Leaving No One Behind: 3 Areas Worth Attention
This year’s World Water Day theme highlights the goal of securing water for all.
Growing up on the serene Georgian Bay in Ontario – often referred to as the sixth Great Lake – I can’t imagine life without accessible, clean water. I’ve spent many recreational hours as an avid angler, kayaker and scuba diver on several Great Lakes and many smaller, equally as adored bodies of water – all within living distance. As we know though, not everyone in the world is as fortunate.
2.1 billion people still don’t have access to safe, clean water globally. In parts of Africa, people, mostly women and girls, spend collecting water. That’s time spent walking and searching for a critical, life-sustaining resource, instead of working or learning, playing or being with loved ones.
Every year on March 22, the United Nations recognizes , an international opportunity to learn more about water-related issues and to inspire action to change our water future. This year’s theme of “Leaving No One Behind,” addresses the important challenge of ensuring availability and sustainable management of water for all by 2030 – as the U.N. calls for.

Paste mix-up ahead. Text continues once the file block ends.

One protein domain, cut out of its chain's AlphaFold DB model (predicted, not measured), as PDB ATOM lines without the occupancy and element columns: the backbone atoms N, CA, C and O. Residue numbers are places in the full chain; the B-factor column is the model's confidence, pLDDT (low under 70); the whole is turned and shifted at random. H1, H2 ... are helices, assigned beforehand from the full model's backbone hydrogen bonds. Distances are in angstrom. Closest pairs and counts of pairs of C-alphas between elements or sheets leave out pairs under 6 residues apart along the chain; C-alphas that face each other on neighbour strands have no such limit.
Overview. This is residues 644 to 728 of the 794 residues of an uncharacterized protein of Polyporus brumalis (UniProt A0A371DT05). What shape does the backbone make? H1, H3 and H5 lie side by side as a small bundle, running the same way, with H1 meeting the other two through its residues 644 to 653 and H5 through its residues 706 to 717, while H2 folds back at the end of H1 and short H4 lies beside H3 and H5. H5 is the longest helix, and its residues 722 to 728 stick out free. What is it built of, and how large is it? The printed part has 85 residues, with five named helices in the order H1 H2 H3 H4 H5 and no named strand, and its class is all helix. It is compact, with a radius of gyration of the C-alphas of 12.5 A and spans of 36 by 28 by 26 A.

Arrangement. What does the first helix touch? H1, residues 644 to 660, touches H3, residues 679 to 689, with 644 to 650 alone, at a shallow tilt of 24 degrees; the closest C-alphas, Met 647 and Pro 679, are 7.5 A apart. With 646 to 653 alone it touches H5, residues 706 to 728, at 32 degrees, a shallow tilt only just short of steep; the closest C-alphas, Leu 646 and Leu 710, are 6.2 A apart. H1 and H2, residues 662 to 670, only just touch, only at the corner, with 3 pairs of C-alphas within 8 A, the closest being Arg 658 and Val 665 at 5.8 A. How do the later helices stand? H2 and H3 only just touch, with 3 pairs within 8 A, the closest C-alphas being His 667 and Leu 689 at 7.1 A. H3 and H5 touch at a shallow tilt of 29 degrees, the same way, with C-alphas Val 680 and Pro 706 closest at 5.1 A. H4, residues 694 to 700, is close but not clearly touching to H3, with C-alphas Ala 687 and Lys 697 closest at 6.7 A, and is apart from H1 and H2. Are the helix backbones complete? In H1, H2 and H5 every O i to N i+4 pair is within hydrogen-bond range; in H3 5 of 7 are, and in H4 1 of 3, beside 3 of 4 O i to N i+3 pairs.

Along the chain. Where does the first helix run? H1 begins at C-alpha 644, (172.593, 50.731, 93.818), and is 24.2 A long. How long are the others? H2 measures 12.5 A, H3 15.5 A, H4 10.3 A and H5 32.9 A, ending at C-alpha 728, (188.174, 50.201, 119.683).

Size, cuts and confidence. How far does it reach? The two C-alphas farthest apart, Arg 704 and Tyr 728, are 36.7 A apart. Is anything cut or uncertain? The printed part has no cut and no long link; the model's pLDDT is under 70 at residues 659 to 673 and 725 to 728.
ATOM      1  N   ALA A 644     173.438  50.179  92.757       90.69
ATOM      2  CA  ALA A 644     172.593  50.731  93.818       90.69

At Jacobs, we’re doing our part to leave no one behind. We’ve created our strategy which is guided by the U.N. Sustainable Development Goals. Through our PlanBeyond program, we are inspired to make a positive environmental, societal and economic difference for businesses, governments and communities around the world – from the way we operate our business, to the work we perform with clients and other organizations. Water is a big part of our PlanBeyond strategy.
To do our part to truly leave no one behind when it comes to water supply, I’d like to steal a message from one of my colleagues at last year’s Singapore International Water Week – we need to “value water better, manage it better and collaborate to innovate.”
Here’s how we, as a water industry, can all do our part to leave no one behind:
Valuing water holistically
To deliver on the U.N. goals to provide clean water and sanitation for all by 2030, we need to flip the switch. It’s time to make global changes to how we view and manage water before it is too late. By this point, thinking sustainably and implementing resilient, green solutions is nothing new, but as we look toward 2030, we’ll need to push the boundaries and innovate in new ways. And that’s where approaches like and solutions like can make an impact.